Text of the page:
Beginner`s guide to NPM

Beginner`s guide to NPM

Getting started with the Node Package Manager

By Mario Kandut

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What is NPM

npm is the package manager for Node.js. In January 2017 over 350 000 packages have been reported being listed in the npmjs (npm registry). This makes it the biggest single language code repository on Earth and there is a package for (almost!) everything. 😉

It was created in 2009 as an open source project with the goal to help JavaScript developers share packaged modules of code easily. The npm Registry is a public collection of packages of open-source code for Node.js, front-end web apps, mobile apps, robots, routers, and countless other needs of the JavaScript community.

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Yes, Yarn is another package manager and an alternative to npm. I recommend using npm, since yarn established itself as a competitor, the team behind npm made updates, and there are no significant differences anymore.


npm manages downloads of dependencies of your project, hence you need to install, uninstall and update packages on a regular basis.

Installing dependencies

If a project has a package.json file, it depends on node modules, you have to install them. The command npm install or npm i installs all the node modules the project needs. Everything will be installed in the folder node_modules.

Never add the folder node_modules to your git history. Add an entry to your .gitgnore so the folder does not get added to git.

Install a package

With the command npm install <package-name> you can install additional packages to your project, like lodash or styled-components.

When installing a npm package, you can add it as a dependency or as a devDependency in package.json, so that on a fresh install or in a shared project it will be installed with just running npm install.

In devDependencies are usually development tools, like a testing library. While dependencies are bundled with app in production.

You have two options:

  • --save This flag installs and adds the entry to the package.json file in dependencies.
  • --save-dev This flag installs and adds the entry to the package.json file in devDependencies.

Updating packages

To take advantage of security fixes and latest features of the node modules you have to update on a regular basis. This updating process is fairly easy, just run npm update and npm will check all packages for a newer version, that satisfies your versioning constraints.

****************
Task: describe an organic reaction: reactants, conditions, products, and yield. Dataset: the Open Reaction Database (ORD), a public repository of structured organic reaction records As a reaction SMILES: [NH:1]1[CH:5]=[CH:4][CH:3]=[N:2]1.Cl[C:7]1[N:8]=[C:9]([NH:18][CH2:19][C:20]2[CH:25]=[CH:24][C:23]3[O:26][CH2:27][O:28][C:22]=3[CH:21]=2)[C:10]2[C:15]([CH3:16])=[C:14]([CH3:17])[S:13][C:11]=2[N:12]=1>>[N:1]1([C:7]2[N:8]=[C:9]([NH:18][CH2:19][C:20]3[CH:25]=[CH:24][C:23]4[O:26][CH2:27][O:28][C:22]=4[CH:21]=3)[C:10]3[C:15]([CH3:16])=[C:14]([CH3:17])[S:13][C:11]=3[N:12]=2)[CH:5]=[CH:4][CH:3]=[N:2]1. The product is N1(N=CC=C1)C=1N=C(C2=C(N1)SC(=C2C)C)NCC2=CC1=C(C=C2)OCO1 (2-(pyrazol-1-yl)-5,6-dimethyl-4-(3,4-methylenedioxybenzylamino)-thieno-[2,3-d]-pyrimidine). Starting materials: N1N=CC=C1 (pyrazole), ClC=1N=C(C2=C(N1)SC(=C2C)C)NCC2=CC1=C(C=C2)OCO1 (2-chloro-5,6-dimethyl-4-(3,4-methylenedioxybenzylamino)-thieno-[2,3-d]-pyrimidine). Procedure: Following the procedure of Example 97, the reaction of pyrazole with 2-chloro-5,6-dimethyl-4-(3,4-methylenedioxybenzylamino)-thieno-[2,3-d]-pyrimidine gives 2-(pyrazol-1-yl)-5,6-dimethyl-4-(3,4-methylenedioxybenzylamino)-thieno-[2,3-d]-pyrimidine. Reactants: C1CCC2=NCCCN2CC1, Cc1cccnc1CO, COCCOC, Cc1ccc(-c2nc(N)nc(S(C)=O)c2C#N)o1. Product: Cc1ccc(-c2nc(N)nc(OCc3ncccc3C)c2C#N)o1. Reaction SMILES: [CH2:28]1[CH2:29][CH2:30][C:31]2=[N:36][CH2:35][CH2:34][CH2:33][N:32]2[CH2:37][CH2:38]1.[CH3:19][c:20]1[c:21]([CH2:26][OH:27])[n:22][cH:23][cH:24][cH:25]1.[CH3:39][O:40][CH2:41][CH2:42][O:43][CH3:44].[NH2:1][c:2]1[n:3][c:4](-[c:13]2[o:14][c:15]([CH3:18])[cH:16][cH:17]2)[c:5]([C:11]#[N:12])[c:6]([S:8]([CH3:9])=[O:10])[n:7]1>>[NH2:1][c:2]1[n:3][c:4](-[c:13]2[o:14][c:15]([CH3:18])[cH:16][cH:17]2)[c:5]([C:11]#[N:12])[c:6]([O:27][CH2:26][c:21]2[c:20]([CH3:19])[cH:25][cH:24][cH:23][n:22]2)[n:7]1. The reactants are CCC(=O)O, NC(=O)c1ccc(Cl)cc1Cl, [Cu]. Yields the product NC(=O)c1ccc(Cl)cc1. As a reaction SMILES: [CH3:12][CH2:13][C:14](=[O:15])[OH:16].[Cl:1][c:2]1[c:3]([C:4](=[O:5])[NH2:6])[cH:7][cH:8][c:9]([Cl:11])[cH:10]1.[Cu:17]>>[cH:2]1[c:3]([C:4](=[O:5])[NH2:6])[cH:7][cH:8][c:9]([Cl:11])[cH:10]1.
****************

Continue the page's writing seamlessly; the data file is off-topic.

You can also update a single package only, with the command npm update <package-name>.


Npm also manages versioning, so you can specify any specific version of a package, or require a version higher or lower than what you need. Npm follows the semantic versioning (semver) standard.

Since there are several versions of several packages, it occurs quite often, that the library you need is only compatible with a major release of another library, or that a bugfix in the latest release of the library is still in development, and the bug is causing issues. Hence, specifying an explicit version of a library helps to keep everyone on the same exact version of a package and reduces bugs and issues.

Running scripts/tasks

The package.json file supports a format for specifying command line tasks that can be run by using npm run <task-name>.

In the following example the command npm run start-dev executes the script in lib/server-development.

  "scripts": {
    "start-dev": "node lib/server-dev"

When you are using Webpack, Angular, React or Vue, it is very common to use this feature. The example code below is from a project using Webpack.

  "scripts": {
    "watch": "webpack --watch --progress --colors --config webpack.conf.js",
    "dev": "webpack --progress --colors --config webpack.conf.js",
    "prod": "NODE_ENV=production webpack -p --config webpack.conf.js"

So instead of typing those long commands, which are easy mistype and hard to remember, you can simply run:

npm run watch
npm run dev
npm run prod

Thanks for reading and if you have any questions, use the comment function or send me a message @mariokandut.

If you want to know more about Node, have a look at these Node Tutorials.

References (and Big thanks):

Node, OpenJSFoundation,

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